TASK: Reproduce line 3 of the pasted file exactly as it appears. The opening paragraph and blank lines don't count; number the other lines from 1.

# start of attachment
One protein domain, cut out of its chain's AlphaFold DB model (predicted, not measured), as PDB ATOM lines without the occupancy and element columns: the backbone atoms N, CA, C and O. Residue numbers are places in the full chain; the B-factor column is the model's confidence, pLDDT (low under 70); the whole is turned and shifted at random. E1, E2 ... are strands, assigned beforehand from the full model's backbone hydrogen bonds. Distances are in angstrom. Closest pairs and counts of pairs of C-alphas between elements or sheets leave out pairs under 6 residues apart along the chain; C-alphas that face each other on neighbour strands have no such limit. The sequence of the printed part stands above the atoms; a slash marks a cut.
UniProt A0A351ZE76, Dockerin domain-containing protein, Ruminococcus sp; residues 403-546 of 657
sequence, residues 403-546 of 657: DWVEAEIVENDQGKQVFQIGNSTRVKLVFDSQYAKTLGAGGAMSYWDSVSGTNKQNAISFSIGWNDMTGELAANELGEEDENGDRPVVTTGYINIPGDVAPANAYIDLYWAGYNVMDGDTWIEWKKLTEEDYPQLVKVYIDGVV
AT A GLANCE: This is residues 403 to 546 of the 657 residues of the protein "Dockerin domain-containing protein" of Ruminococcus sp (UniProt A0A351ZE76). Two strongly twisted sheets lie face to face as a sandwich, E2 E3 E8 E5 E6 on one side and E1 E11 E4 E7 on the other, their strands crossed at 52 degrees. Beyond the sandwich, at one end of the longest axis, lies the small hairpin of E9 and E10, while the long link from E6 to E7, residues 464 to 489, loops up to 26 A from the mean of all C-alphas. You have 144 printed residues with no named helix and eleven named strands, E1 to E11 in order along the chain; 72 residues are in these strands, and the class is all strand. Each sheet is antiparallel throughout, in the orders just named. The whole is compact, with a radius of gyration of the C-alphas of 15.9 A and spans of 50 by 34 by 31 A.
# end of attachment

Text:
AT A GLANCE: This is residues 403 to 546 of the 657 residues of the protein "Dockerin domain-containing protein" of Ruminococcus sp (UniProt A0A351ZE76). Two strongly twisted sheets lie face to face as a sandwich, E2 E3 E8 E5 E6 on one side and E1 E11 E4 E7 on the other, their strands crossed at 52 degrees. Beyond the sandwich, at one end of the longest axis, lies the small hairpin of E9 and E10, while the long link from E6 to E7, residues 464 to 489, loops up to 26 A from the mean of all C-alphas. You have 144 printed residues with no named helix and eleven named strands, E1 to E11 in order along the chain; 72 residues are in these strands, and the class is all strand. Each sheet is antiparallel throughout, in the orders just named. The whole is compact, with a radius of gyration of the C-alphas of 15.9 A and spans of 50 by 34 by 31 A.